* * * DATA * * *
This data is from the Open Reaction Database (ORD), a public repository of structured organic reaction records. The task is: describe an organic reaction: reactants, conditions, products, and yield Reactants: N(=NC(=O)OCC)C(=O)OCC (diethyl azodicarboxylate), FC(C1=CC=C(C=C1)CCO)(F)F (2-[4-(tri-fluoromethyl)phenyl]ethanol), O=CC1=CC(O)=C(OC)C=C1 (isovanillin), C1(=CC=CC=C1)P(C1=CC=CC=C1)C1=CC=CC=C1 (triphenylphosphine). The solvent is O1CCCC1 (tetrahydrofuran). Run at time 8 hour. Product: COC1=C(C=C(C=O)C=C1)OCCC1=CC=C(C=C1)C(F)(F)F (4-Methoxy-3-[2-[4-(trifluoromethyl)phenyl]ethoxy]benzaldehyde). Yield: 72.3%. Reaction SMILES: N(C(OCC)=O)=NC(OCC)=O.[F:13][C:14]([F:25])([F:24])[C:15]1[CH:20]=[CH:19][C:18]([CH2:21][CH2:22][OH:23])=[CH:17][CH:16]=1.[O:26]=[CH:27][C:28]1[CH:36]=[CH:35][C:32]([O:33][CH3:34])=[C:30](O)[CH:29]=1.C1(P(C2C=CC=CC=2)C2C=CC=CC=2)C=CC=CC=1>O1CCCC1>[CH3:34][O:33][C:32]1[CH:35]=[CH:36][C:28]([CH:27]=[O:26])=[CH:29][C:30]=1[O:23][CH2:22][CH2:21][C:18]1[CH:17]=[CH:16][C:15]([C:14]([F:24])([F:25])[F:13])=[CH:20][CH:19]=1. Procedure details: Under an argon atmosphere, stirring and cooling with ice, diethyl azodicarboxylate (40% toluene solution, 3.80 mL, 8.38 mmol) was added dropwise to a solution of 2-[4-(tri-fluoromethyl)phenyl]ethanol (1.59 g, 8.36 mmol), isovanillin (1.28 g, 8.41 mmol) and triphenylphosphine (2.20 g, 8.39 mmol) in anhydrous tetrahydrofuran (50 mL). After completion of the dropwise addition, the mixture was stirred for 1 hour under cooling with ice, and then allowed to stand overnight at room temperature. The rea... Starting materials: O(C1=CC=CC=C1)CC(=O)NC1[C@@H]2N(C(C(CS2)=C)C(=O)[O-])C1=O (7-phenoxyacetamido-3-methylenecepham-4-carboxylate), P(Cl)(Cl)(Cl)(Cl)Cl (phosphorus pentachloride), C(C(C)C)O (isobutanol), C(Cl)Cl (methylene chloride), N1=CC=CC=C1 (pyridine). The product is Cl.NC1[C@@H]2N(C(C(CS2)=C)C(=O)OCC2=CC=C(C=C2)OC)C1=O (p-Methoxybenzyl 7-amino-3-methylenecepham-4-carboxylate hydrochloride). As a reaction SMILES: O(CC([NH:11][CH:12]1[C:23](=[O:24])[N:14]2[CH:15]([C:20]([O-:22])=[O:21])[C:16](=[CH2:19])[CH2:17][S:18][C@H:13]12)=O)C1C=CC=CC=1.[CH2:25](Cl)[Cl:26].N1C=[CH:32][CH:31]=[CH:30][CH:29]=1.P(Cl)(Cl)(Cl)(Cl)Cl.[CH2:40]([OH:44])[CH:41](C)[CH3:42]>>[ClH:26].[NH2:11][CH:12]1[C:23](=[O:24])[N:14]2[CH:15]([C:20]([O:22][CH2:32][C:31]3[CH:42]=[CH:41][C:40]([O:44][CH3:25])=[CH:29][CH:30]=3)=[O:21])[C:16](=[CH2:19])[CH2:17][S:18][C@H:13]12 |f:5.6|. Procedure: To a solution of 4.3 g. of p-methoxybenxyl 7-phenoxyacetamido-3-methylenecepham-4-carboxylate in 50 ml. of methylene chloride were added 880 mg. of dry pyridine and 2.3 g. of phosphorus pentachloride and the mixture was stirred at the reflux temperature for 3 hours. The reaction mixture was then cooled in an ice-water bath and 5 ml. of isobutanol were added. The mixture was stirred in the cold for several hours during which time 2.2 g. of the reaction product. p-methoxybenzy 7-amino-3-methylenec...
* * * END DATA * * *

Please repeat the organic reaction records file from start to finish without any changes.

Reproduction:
This data is from the Open Reaction Database (ORD), a public repository of structured organic reaction records. The task is: describe an organic reaction: reactants, conditions, products, and yield Reactants: N(=NC(=O)OCC)C(=O)OCC (diethyl azodicarboxylate), FC(C1=CC=C(C=C1)CCO)(F)F (2-[4-(tri-fluoromethyl)phenyl]ethanol), O=CC1=CC(O)=C(OC)C=C1 (isovanillin), C1(=CC=CC=C1)P(C1=CC=CC=C1)C1=CC=CC=C1 (triphenylphosphine). The solvent is O1CCCC1 (tetrahydrofuran). Run at time 8 hour. Product: COC1=C(C=C(C=O)C=C1)OCCC1=CC=C(C=C1)C(F)(F)F (4-Methoxy-3-[2-[4-(trifluoromethyl)phenyl]ethoxy]benzaldehyde). Yield: 72.3%. Reaction SMILES: N(C(OCC)=O)=NC(OCC)=O.[F:13][C:14]([F:25])([F:24])[C:15]1[CH:20]=[CH:19][C:18]([CH2:21][CH2:22][OH:23])=[CH:17][CH:16]=1.[O:26]=[CH:27][C:28]1[CH:36]=[CH:35][C:32]([O:33][CH3:34])=[C:30](O)[CH:29]=1.C1(P(C2C=CC=CC=2)C2C=CC=CC=2)C=CC=CC=1>O1CCCC1>[CH3:34][O:33][C:32]1[CH:35]=[CH:36][C:28]([CH:27]=[O:26])=[CH:29][C:30]=1[O:23][CH2:22][CH2:21][C:18]1[CH:17]=[CH:16][C:15]([C:14]([F:24])([F:25])[F:13])=[CH:20][CH:19]=1. Procedure details: Under an argon atmosphere, stirring and cooling with ice, diethyl azodicarboxylate (40% toluene solution, 3.80 mL, 8.38 mmol) was added dropwise to a solution of 2-[4-(tri-fluoromethyl)phenyl]ethanol (1.59 g, 8.36 mmol), isovanillin (1.28 g, 8.41 mmol) and triphenylphosphine (2.20 g, 8.39 mmol) in anhydrous tetrahydrofuran (50 mL). After completion of the dropwise addition, the mixture was stirred for 1 hour under cooling with ice, and then allowed to stand overnight at room temperature. The rea... Starting materials: O(C1=CC=CC=C1)CC(=O)NC1[C@@H]2N(C(C(CS2)=C)C(=O)[O-])C1=O (7-phenoxyacetamido-3-methylenecepham-4-carboxylate), P(Cl)(Cl)(Cl)(Cl)Cl (phosphorus pentachloride), C(C(C)C)O (isobutanol), C(Cl)Cl (methylene chloride), N1=CC=CC=C1 (pyridine). The product is Cl.NC1[C@@H]2N(C(C(CS2)=C)C(=O)OCC2=CC=C(C=C2)OC)C1=O (p-Methoxybenzyl 7-amino-3-methylenecepham-4-carboxylate hydrochloride). As a reaction SMILES: O(CC([NH:11][CH:12]1[C:23](=[O:24])[N:14]2[CH:15]([C:20]([O-:22])=[O:21])[C:16](=[CH2:19])[CH2:17][S:18][C@H:13]12)=O)C1C=CC=CC=1.[CH2:25](Cl)[Cl:26].N1C=[CH:32][CH:31]=[CH:30][CH:29]=1.P(Cl)(Cl)(Cl)(Cl)Cl.[CH2:40]([OH:44])[CH:41](C)[CH3:42]>>[ClH:26].[NH2:11][CH:12]1[C:23](=[O:24])[N:14]2[CH:15]([C:20]([O:22][CH2:32][C:31]3[CH:42]=[CH:41][C:40]([O:44][CH3:25])=[CH:29][CH:30]=3)=[O:21])[C:16](=[CH2:19])[CH2:17][S:18][C@H:13]12 |f:5.6|. Procedure: To a solution of 4.3 g. of p-methoxybenxyl 7-phenoxyacetamido-3-methylenecepham-4-carboxylate in 50 ml. of methylene chloride were added 880 mg. of dry pyridine and 2.3 g. of phosphorus pentachloride and the mixture was stirred at the reflux temperature for 3 hours. The reaction mixture was then cooled in an ice-water bath and 5 ml. of isobutanol were added. The mixture was stirred in the cold for several hours during which time 2.2 g. of the reaction product. p-methoxybenzy 7-amino-3-methylenec...